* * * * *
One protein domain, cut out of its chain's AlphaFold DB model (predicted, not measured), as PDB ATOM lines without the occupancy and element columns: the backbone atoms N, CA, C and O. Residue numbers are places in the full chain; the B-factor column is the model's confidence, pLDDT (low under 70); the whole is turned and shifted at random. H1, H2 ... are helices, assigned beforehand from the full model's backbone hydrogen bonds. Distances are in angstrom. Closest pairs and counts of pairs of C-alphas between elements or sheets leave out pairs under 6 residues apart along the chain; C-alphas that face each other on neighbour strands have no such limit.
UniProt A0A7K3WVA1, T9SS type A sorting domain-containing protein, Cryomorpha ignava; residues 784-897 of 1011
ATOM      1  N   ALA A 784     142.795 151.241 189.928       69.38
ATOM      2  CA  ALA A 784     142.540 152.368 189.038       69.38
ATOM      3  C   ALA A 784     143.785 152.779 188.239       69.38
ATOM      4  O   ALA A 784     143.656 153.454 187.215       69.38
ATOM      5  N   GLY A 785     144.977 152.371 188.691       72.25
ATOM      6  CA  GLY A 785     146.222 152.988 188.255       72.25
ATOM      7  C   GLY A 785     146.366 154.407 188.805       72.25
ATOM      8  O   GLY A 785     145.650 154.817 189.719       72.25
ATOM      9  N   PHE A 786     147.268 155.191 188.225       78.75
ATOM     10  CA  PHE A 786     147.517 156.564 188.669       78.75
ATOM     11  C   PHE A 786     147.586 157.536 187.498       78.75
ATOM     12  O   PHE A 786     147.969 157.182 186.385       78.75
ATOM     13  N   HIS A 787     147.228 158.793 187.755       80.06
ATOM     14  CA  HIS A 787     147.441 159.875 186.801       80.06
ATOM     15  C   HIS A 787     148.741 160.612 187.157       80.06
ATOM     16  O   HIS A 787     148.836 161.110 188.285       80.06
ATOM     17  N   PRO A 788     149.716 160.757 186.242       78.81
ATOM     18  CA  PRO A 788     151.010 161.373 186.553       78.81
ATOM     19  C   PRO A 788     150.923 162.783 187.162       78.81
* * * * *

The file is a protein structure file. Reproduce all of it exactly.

One protein domain, cut out of its chain's AlphaFold DB model (predicted, not measured), as PDB ATOM lines without the occupancy and element columns: the backbone atoms N, CA, C and O. Residue numbers are places in the full chain; the B-factor column is the model's confidence, pLDDT (low under 70); the whole is turned and shifted at random. H1, H2 ... are helices, assigned beforehand from the full model's backbone hydrogen bonds. Distances are in angstrom. Closest pairs and counts of pairs of C-alphas between elements or sheets leave out pairs under 6 residues apart along the chain; C-alphas that face each other on neighbour strands have no such limit.
UniProt A0A7K3WVA1, T9SS type A sorting domain-containing protein, Cryomorpha ignava; residues 784-897 of 1011
ATOM      1  N   ALA A 784     142.795 151.241 189.928       69.38
ATOM      2  CA  ALA A 784     142.540 152.368 189.038       69.38
ATOM      3  C   ALA A 784     143.785 152.779 188.239       69.38
ATOM      4  O   ALA A 784     143.656 153.454 187.215       69.38
ATOM      5  N   GLY A 785     144.977 152.371 188.691       72.25
ATOM      6  CA  GLY A 785     146.222 152.988 188.255       72.25
ATOM      7  C   GLY A 785     146.366 154.407 188.805       72.25
ATOM      8  O   GLY A 785     145.650 154.817 189.719       72.25
ATOM      9  N   PHE A 786     147.268 155.191 188.225       78.75
ATOM     10  CA  PHE A 786     147.517 156.564 188.669       78.75
ATOM     11  C   PHE A 786     147.586 157.536 187.498       78.75
ATOM     12  O   PHE A 786     147.969 157.182 186.385       78.75
ATOM     13  N   HIS A 787     147.228 158.793 187.755       80.06
ATOM     14  CA  HIS A 787     147.441 159.875 186.801       80.06
ATOM     15  C   HIS A 787     148.741 160.612 187.157       80.06
ATOM     16  O   HIS A 787     148.836 161.110 188.285       80.06
ATOM     17  N   PRO A 788     149.716 160.757 186.242       78.81
ATOM     18  CA  PRO A 788     151.010 161.373 186.553       78.81
ATOM     19  C   PRO A 788     150.923 162.783 187.162       78.81